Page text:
Ultra High Resolution Transmission Electron Microscopy of Matrix Mineral Grains in CM Chondrites: Preaccretionary or Parent Body Aqueous Processing?

Trigo-Rodríguez, J.M., Alonso-Azcárate, J., Abad, M.M. and Lee, M.R. (2015) Ultra High Resolution Transmission Electron Microscopy of Matrix Mineral Grains in CM Chondrites: Preaccretionary or Parent Body Aqueous Processing? In: 46th Lunar and Planetary Science Conference, The Woodlands, TX, USA, 16-20 Mar 2015,

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CM chondrites are highly hydrated meteorites associated with a parent asteroid that has experienced significant aqueous processing. The meteoritic evidence indicates that these non-differentiated asteroids are formed by fine-grained minerals embedded in a nanometric matrix that preserves chemical clues of the forming environment. So far there are two hypothesis to explain the presence of hydrated minerals in the content of CM chondrites: one is based on textural features in chondrule-rim boundaries [1-3], and the other ‘preaccretionary’ hypothesis proposes the incorporation of hydrated phases from the protoplanetary disk [4-6]. The highly porous structure of these chondrites is inherited from the diverse materials present in the protoplanetary disk environment. These bodies were presumably formed by low relative velocity encounters that led to the accretion of silicate-rich chondrules, refractory Ca- and Al-rich inclusions (CAIs), metal grains, and the fine-grained materials forming the matrix. Owing to the presence of significant terrestrial water in meteorite finds [7], here we have focused on two CM chondrite falls with minimal terrestrial processing: Murchison and Cold Bokkeveld. Anhydrous carbonaceous chondrite matrices are usually represented by highly chemically unequilibrated samples that contain distinguishable stellar grains. Other chondrites have experienced hydration and chemical homogeneization that reveal parent body processes. We have studied CM chondrites because these meteorites have experienced variable hydration levels [8-10]. It is important to study the textural effects of aqueous alteration in the main minerals to decipher which steps and environments promote bulk chemistry changes, and create the distinctive alteration products. It is thought that aqueous alteration has particularly played a key role in modifying primordial bulk chemistry, and homogenizing the isotopic content of fine-grained matrix materials [7, 11, 12]. Fortunately, the mineralogy produced by parent-body and terrestrial aqueous alteration processes is distinctive [5, 11].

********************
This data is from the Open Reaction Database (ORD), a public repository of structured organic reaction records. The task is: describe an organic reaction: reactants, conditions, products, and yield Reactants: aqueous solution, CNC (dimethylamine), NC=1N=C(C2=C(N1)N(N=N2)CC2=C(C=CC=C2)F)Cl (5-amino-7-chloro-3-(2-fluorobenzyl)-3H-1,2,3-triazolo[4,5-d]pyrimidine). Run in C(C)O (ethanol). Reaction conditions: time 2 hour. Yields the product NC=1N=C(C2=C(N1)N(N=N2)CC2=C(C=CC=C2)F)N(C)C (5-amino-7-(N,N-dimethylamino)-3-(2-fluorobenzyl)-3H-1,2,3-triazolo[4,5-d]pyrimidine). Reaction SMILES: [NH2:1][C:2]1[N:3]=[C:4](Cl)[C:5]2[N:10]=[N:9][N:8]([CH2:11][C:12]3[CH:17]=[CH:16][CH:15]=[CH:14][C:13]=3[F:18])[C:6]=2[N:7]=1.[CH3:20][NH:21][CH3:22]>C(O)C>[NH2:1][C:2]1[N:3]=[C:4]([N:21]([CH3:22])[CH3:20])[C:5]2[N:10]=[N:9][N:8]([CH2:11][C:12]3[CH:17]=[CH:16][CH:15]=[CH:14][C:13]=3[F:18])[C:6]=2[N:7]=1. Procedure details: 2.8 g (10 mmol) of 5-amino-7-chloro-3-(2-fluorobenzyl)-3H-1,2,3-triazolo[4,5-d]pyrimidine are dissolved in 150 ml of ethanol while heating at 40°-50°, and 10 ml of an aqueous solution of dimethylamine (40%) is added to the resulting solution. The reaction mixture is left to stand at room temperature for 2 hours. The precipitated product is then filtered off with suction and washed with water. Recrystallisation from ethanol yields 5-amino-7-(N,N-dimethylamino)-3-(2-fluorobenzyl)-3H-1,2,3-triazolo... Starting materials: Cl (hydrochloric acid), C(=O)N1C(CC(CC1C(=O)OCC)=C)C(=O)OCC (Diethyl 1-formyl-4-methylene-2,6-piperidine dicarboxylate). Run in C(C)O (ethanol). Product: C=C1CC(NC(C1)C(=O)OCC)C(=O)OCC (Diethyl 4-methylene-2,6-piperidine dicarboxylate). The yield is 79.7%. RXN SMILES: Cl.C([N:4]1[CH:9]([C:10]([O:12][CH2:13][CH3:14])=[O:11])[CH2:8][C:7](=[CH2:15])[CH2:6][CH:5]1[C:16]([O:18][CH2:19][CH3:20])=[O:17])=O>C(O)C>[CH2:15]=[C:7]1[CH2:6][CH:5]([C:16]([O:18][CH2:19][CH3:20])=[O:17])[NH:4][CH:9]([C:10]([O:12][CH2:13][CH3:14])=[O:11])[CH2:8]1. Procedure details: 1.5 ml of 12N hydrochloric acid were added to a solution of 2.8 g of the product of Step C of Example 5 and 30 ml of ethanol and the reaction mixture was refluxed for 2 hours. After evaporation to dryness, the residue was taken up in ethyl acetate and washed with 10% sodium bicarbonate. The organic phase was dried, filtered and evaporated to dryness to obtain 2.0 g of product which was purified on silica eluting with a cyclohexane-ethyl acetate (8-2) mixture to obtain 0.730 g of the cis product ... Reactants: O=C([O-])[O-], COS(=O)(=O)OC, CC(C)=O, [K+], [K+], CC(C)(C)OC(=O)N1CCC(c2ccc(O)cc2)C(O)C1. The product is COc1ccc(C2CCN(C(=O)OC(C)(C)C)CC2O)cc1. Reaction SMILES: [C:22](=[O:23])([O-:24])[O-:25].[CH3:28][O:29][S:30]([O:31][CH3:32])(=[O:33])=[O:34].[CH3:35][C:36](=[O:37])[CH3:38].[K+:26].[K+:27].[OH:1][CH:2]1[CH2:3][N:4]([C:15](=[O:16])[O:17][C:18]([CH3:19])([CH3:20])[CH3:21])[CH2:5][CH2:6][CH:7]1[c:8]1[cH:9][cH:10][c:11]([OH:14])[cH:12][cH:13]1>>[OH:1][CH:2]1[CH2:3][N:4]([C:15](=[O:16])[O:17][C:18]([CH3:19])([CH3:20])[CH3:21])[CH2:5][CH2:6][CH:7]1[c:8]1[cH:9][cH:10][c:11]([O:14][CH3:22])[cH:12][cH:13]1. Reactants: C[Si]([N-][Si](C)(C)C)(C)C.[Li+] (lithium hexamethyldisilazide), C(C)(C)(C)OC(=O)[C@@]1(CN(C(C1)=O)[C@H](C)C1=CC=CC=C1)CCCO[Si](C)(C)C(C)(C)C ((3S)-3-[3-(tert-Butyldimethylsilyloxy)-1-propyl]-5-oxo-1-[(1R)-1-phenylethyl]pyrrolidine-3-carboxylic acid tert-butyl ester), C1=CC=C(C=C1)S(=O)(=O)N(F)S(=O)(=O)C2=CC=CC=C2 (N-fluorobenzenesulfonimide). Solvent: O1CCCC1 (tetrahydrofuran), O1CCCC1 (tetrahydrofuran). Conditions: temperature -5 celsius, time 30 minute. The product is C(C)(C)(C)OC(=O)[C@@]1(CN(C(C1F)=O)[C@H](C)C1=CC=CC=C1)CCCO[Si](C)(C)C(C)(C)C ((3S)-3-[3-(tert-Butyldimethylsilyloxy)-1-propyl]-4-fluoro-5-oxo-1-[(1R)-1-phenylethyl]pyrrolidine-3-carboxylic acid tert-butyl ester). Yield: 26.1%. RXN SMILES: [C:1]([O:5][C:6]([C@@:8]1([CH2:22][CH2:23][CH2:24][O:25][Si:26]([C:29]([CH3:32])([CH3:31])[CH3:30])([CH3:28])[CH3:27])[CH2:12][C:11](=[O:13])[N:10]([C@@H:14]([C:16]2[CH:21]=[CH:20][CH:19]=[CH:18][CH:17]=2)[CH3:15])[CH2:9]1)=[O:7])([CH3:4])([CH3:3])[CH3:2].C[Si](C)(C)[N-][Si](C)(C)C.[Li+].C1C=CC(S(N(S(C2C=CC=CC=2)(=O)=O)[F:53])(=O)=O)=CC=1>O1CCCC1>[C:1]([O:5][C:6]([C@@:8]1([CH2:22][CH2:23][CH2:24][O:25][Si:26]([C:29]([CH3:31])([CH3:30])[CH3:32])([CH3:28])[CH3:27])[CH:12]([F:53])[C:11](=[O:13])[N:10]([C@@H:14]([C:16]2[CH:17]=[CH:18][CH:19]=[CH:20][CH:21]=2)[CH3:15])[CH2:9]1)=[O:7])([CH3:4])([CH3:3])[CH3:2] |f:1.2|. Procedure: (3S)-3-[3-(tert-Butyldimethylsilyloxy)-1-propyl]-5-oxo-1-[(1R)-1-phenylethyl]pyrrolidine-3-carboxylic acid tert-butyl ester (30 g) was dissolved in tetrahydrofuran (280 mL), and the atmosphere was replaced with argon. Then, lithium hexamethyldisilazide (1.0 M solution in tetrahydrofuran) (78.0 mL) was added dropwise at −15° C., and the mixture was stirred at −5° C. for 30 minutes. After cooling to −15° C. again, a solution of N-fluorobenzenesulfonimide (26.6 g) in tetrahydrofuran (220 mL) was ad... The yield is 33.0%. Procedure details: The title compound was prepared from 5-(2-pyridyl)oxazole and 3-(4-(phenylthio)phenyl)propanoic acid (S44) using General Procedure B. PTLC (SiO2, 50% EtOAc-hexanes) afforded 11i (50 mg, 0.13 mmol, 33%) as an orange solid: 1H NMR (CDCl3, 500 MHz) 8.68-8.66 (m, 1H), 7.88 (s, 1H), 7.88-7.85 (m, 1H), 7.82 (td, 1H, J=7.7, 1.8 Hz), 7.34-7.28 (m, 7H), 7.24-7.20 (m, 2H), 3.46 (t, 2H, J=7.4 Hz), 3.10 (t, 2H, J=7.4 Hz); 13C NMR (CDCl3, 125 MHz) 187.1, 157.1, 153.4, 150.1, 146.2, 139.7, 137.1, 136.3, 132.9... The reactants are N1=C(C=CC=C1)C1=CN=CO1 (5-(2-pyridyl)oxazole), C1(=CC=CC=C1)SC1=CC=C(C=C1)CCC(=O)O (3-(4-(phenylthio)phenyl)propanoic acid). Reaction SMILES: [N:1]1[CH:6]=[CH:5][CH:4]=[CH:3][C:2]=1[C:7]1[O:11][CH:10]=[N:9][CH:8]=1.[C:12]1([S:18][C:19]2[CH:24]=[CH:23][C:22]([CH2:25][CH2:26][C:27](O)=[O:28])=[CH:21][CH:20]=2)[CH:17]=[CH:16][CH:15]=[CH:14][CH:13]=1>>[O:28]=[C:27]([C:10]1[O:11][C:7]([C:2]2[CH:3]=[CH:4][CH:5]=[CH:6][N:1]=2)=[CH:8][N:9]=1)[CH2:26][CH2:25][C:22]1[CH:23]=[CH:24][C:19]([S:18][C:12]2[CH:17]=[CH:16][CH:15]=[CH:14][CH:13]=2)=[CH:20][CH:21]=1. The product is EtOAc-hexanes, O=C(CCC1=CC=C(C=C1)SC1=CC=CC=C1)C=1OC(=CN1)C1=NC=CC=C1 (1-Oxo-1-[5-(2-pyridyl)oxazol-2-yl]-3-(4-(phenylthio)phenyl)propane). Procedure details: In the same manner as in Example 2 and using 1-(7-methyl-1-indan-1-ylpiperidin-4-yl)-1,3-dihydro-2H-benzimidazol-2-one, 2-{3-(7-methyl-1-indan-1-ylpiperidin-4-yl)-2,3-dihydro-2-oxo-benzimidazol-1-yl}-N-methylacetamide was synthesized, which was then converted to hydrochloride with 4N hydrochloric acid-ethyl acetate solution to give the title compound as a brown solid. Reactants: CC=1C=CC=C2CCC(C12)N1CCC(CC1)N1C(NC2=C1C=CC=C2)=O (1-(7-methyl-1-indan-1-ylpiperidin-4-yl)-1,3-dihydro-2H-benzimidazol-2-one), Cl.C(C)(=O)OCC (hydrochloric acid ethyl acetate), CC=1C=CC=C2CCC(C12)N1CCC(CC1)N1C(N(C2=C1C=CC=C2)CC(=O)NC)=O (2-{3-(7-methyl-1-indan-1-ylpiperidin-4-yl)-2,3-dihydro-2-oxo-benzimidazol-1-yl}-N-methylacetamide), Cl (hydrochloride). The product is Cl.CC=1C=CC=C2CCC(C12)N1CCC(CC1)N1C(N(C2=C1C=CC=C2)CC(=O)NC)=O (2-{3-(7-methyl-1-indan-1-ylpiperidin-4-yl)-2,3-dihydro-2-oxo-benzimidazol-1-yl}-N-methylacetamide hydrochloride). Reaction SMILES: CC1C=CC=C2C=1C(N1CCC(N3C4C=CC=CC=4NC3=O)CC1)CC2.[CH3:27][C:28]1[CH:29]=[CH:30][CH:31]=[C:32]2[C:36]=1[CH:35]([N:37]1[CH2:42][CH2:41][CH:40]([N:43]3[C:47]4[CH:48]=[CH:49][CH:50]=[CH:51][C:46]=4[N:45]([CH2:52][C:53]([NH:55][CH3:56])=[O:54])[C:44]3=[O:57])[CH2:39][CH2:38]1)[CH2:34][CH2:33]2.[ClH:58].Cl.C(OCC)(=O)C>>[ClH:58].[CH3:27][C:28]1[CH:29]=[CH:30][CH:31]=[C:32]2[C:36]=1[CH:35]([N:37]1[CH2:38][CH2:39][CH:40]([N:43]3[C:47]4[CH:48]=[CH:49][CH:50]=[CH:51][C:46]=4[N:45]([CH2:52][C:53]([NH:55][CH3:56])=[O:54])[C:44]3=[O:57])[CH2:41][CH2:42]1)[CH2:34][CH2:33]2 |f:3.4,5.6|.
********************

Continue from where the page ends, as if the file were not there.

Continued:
Item Type:Conference Proceedings
Glasgow Author(s) Enlighten ID:Lee, Professor Martin
Authors: Trigo-Rodríguez, J.M., Alonso-Azcárate, J., Abad, M.M., and Lee, M.R.
College/School:College of Science and Engineering > School of Geographical and Earth Sciences
Copyright Holders:Copyright © 2015 The Authors
Publisher Policy:Reproduced in accordance with the copyright policy of the publisher
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